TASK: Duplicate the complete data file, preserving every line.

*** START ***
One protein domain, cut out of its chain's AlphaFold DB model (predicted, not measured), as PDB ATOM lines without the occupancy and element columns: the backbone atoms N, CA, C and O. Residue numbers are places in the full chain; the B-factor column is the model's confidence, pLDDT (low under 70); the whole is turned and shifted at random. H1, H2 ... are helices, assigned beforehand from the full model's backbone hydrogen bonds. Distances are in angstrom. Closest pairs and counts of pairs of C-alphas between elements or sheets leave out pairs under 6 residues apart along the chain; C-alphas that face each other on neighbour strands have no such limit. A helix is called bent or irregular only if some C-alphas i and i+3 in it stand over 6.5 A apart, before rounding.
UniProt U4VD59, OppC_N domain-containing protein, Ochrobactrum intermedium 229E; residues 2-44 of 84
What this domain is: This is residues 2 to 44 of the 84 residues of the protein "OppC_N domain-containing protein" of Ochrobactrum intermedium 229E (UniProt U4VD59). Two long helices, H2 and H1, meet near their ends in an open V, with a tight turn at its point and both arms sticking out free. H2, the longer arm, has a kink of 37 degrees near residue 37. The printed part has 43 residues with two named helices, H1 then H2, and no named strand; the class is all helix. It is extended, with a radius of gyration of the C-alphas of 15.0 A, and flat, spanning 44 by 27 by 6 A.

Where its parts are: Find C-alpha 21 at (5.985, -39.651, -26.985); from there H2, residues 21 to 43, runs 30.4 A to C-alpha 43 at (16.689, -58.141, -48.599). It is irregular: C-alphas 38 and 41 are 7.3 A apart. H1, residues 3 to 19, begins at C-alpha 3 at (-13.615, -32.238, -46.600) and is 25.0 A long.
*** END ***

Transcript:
One protein domain, cut out of its chain's AlphaFold DB model (predicted, not measured), as PDB ATOM lines without the occupancy and element columns: the backbone atoms N, CA, C and O. Residue numbers are places in the full chain; the B-factor column is the model's confidence, pLDDT (low under 70); the whole is turned and shifted at random. H1, H2 ... are helices, assigned beforehand from the full model's backbone hydrogen bonds. Distances are in angstrom. Closest pairs and counts of pairs of C-alphas between elements or sheets leave out pairs under 6 residues apart along the chain; C-alphas that face each other on neighbour strands have no such limit. A helix is called bent or irregular only if some C-alphas i and i+3 in it stand over 6.5 A apart, before rounding.
UniProt U4VD59, OppC_N domain-containing protein, Ochrobactrum intermedium 229E; residues 2-44 of 84
What this domain is: This is residues 2 to 44 of the 84 residues of the protein "OppC_N domain-containing protein" of Ochrobactrum intermedium 229E (UniProt U4VD59). Two long helices, H2 and H1, meet near their ends in an open V, with a tight turn at its point and both arms sticking out free. H2, the longer arm, has a kink of 37 degrees near residue 37. The printed part has 43 residues with two named helices, H1 then H2, and no named strand; the class is all helix. It is extended, with a radius of gyration of the C-alphas of 15.0 A, and flat, spanning 44 by 27 by 6 A.

Where its parts are: Find C-alpha 21 at (5.985, -39.651, -26.985); from there H2, residues 21 to 43, runs 30.4 A to C-alpha 43 at (16.689, -58.141, -48.599). It is irregular: C-alphas 38 and 41 are 7.3 A apart. H1, residues 3 to 19, begins at C-alpha 3 at (-13.615, -32.238, -46.600) and is 25.0 A long.